Australia’s lessons from Putin’s missile attack on Ukraine

When over 2000 such weapons, which far exceeds the size required for the territorial defense of mainland China. Instead, this missile arsenal is an instrument of military coercion and strike. Most of Australia is within range of conventional missiles launched from China. This means that in the unlikely event that China wants to interfere with our provision of support to Taiwan or use our bases (especially in northern Australia), China’s missiles will (or such threats may be made) from warning.


Australia has little defense against these weapons. For generations, governments have loved to invest in sophisticated, expensive and sophisticated weapon systems such as submarines and stealth fighters. They are of no use in preventing direct missile attacks against our country or our forces deployed abroad. The only capabilities that can be supported in the near future are three Hobart-class destroyers and the Army’s new advanced surface-to-air missile system due for delivery in the next few years.

that’s it. As a result, Australia has minimal deterrence against China’s missile diplomacy. Our country is completely open to coercive military and economic power with these weapons. Given that President Xi Jinping consistently communicates China’s ambitions for Taiwan and beyond, there is no doubt that they will use this power.

This is something that the ongoing defense review must urgently address.

There are economically viable remedies available. Ukrainians have proven their ground-based air defense and missile defense systems to be highly effective. In fact, one of the open secrets of this war is that most Russian fighters and helicopters were shot down by ground-based missiles, not Air Force jets. They have achieved this because they can move radars and launchers quickly and often. This makes it harder to detect than other more expensive responses and has a much higher survival rate.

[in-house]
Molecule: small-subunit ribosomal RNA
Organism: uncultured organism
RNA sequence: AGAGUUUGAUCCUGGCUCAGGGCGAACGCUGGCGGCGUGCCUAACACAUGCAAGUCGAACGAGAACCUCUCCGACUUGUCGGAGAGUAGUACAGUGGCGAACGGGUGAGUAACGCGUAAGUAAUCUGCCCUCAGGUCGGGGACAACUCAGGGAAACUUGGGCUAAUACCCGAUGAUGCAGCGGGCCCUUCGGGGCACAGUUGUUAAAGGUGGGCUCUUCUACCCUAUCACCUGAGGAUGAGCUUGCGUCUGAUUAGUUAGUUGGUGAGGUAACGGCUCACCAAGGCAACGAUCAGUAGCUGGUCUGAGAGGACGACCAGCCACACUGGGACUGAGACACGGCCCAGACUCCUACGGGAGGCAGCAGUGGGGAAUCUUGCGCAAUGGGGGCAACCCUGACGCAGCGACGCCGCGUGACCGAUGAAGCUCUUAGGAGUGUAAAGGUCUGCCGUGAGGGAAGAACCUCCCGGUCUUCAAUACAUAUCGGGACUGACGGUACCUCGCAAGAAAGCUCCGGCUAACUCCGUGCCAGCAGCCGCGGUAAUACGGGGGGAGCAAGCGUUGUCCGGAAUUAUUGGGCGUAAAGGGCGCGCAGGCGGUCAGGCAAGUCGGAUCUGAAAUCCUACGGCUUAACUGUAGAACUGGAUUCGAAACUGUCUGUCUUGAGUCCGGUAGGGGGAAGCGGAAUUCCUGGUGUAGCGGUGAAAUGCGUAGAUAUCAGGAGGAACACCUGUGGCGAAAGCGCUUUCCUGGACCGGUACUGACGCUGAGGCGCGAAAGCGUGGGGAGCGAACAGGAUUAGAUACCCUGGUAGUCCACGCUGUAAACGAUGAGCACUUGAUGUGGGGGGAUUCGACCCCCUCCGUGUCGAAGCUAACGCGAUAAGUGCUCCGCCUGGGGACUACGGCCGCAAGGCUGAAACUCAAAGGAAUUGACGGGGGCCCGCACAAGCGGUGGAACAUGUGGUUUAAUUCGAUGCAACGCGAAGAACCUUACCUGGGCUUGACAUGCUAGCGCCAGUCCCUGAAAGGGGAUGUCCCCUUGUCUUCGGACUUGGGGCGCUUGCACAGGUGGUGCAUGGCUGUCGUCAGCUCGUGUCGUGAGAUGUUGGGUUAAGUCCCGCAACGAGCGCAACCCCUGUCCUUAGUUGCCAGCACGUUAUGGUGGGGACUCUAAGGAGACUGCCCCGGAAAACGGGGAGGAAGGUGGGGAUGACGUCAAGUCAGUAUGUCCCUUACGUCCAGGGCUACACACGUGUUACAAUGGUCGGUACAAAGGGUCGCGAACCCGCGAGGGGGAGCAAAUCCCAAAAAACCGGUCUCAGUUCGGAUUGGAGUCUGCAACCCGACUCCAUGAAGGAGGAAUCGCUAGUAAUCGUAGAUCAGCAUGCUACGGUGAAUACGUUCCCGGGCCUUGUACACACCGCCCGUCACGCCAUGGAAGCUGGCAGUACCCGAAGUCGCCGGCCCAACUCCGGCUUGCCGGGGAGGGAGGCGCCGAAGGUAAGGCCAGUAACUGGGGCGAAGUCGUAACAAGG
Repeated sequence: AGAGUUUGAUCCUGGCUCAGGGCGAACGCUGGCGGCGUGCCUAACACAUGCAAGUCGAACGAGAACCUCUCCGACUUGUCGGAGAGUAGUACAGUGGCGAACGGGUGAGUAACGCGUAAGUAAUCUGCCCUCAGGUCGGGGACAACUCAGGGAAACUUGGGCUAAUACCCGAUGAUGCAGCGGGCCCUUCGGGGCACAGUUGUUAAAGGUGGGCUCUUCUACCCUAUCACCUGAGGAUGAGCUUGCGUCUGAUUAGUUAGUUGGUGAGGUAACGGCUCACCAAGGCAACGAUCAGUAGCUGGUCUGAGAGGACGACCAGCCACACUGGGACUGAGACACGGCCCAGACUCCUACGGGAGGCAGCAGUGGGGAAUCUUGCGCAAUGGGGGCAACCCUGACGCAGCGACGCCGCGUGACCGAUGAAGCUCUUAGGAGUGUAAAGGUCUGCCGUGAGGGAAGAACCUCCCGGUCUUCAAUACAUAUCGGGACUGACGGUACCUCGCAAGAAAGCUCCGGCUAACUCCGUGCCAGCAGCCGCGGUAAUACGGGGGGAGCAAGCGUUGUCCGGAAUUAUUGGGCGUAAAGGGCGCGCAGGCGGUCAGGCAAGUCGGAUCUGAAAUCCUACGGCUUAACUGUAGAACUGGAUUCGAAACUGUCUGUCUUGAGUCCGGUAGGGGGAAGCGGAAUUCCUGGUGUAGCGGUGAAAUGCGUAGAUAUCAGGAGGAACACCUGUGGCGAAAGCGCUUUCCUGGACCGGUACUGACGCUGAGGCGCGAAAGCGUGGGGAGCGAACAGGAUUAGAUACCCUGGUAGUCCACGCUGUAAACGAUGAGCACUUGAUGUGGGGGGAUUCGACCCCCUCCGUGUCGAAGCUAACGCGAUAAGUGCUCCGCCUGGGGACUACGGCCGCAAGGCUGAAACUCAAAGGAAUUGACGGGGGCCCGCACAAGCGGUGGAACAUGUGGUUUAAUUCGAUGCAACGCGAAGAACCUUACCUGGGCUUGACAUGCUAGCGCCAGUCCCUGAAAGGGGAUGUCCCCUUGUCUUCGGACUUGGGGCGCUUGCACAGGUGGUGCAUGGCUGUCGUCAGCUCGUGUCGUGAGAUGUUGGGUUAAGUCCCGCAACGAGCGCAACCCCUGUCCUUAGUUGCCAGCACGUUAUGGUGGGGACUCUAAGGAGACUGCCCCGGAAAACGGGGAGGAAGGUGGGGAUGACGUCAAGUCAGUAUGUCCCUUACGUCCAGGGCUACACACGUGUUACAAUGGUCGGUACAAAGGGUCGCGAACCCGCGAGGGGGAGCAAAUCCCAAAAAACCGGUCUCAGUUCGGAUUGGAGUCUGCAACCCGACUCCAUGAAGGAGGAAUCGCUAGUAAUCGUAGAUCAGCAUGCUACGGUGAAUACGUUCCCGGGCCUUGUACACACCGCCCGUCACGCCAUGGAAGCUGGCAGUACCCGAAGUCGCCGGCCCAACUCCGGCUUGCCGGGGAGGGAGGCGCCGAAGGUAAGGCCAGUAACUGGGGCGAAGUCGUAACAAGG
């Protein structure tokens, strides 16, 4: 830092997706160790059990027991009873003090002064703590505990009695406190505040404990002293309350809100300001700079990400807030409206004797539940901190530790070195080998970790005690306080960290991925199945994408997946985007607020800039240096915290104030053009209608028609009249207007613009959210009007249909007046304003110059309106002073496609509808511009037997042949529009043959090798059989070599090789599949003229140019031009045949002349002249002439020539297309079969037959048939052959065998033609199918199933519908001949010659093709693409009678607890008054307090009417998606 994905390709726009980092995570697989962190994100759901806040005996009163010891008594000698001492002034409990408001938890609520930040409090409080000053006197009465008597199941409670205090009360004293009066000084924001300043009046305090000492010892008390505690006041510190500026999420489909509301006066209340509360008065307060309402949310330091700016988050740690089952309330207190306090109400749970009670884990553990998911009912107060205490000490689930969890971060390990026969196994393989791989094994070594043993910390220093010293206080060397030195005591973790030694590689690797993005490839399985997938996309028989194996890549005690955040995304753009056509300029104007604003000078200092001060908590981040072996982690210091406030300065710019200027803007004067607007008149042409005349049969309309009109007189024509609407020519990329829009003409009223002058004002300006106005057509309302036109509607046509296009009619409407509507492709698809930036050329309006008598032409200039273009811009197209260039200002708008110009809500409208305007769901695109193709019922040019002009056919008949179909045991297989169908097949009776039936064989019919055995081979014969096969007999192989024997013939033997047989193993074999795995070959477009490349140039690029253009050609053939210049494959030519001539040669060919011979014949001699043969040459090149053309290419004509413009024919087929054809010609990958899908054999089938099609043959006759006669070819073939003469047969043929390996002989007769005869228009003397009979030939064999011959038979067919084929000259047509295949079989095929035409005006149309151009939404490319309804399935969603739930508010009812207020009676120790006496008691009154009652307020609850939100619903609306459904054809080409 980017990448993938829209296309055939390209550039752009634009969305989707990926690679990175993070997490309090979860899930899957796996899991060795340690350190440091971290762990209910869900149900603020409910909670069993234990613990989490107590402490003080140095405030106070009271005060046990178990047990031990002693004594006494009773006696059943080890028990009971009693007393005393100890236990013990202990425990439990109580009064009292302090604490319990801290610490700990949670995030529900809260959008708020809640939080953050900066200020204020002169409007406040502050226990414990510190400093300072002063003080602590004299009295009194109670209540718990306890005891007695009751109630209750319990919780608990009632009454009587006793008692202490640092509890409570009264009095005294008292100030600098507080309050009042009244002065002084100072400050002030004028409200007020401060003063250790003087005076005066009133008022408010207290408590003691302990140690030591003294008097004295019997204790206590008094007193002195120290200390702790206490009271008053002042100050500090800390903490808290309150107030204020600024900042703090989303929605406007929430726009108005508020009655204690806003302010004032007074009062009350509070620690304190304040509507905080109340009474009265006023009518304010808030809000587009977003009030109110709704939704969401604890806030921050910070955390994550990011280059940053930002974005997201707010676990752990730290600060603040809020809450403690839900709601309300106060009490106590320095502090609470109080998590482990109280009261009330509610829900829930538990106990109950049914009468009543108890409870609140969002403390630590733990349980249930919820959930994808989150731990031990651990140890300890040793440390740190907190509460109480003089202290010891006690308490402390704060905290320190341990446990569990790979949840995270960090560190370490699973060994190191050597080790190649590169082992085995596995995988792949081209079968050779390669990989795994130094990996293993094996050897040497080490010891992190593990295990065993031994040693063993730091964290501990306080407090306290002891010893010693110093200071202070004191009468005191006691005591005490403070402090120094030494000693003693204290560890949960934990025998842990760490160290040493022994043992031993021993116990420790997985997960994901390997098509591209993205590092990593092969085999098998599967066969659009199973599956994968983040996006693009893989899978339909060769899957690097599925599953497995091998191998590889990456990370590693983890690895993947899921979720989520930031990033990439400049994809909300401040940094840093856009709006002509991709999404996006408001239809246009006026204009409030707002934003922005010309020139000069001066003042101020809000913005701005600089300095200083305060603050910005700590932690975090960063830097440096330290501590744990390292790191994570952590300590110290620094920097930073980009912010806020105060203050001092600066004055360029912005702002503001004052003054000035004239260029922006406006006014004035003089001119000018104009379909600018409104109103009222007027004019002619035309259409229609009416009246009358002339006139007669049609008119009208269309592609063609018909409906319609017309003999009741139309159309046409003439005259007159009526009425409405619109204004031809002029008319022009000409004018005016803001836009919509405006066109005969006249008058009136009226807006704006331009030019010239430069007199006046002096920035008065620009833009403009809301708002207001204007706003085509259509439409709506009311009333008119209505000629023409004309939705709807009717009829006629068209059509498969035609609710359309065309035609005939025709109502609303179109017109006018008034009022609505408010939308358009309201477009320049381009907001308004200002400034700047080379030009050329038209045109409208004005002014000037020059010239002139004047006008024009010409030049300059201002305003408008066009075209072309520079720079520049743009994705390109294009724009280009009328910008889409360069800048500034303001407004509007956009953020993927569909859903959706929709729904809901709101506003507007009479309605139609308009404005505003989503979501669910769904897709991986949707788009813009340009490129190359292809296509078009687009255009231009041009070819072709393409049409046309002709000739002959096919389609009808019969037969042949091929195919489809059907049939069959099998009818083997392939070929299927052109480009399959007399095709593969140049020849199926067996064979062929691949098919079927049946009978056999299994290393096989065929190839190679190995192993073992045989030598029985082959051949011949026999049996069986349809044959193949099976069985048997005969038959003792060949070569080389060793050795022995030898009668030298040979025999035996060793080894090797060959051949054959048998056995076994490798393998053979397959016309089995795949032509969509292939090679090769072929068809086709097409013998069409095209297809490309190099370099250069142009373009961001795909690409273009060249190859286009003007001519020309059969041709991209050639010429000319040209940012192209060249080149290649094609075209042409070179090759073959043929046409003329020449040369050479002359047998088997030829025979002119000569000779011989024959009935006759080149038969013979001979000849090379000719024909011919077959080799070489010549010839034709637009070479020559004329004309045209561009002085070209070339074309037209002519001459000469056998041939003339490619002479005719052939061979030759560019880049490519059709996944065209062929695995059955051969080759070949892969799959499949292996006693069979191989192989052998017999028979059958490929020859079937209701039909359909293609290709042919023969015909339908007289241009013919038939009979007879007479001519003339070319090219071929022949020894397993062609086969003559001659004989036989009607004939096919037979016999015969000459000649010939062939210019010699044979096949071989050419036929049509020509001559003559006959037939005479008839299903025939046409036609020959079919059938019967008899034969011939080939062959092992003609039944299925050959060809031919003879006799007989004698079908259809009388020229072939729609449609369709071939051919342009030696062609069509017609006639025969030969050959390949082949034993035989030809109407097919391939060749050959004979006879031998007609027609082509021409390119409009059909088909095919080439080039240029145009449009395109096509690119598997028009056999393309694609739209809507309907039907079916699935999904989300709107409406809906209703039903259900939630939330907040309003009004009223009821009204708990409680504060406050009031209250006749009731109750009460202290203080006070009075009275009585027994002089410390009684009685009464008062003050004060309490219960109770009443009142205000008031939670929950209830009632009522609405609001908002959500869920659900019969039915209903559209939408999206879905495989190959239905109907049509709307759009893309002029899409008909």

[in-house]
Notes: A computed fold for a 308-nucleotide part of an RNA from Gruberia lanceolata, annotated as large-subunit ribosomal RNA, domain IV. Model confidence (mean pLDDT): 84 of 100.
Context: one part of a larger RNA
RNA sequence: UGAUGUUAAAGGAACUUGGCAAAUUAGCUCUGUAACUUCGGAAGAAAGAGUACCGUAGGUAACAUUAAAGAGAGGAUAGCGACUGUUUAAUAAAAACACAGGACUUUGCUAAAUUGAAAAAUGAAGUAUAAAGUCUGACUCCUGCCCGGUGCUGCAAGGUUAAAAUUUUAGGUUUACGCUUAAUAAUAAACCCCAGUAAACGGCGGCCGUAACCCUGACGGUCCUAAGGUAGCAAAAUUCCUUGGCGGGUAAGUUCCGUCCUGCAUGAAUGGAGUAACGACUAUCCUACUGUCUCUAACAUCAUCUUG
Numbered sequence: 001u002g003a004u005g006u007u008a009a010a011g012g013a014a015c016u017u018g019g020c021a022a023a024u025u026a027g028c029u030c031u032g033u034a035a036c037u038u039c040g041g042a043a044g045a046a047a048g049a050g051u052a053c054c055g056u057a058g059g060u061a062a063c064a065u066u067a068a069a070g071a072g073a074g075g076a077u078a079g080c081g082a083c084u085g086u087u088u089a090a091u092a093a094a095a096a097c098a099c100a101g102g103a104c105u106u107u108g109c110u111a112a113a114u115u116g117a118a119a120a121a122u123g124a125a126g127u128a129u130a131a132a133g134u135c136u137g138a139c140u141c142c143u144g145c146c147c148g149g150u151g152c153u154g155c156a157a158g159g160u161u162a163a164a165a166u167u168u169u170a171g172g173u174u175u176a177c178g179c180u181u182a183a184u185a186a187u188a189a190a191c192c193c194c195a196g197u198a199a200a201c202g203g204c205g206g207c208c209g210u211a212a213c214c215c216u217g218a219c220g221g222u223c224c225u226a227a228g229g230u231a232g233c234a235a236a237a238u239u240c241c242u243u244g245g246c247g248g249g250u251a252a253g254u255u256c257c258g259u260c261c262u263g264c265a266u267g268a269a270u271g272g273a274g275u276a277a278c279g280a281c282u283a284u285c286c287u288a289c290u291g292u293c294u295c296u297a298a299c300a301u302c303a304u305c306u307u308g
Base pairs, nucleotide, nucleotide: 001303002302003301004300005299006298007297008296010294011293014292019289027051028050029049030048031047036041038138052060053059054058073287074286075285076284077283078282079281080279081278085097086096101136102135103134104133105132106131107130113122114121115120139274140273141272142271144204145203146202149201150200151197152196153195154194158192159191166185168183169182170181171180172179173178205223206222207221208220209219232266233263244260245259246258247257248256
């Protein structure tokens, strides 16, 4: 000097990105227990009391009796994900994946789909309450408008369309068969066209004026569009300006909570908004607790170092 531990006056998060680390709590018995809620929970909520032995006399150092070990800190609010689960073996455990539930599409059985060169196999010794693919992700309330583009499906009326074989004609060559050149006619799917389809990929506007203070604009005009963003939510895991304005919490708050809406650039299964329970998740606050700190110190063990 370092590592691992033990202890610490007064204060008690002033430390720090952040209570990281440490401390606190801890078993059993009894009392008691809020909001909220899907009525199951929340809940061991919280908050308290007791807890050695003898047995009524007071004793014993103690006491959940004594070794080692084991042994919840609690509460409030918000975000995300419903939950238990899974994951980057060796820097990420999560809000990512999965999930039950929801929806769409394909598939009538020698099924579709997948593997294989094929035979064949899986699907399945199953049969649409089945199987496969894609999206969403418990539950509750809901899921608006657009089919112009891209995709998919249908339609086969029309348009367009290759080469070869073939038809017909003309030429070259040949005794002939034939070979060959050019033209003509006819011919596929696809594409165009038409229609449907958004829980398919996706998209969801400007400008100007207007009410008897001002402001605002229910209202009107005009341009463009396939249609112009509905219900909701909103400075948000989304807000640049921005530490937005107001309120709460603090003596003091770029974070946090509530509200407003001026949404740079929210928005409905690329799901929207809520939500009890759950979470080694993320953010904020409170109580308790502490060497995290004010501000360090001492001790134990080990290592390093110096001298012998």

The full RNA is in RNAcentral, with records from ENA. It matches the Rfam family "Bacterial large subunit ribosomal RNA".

The Air Force needs to keep this in mind when proposing an additional F-35 fighter fleet. An expanded fleet of short-range fighters is unlikely to offer the same return on investment as major base, infrastructure, and city expansions and integrated air and missile defense capabilities.


One of the great arts of military strategy is investing in weapons that cost the enemy more than the buyer.

Ballistic missiles are one such example of a “cost bearing” weapon. Long-range missiles are therefore a very cheap tool for strategic coercion compared to many other military capabilities. It is difficult to detect before launch and difficult to intercept in flight. They don’t need expensive crews.

This is why Australia’s defense review must invest in them. We also urgently need ground-based survivable medium- and long-range air and missile defense capabilities.

Ukrainians showed us the way. All our defense bureaucrats have to do is obey.

The Opinion Newsletter is a weekly wrap-up of views that challenge, defend and inform you. SIGN UP HERE.

Australia’s lessons from Putin’s missile attack on Ukraine

Source link Australia’s lessons from Putin’s missile attack on Ukraine

Back to top button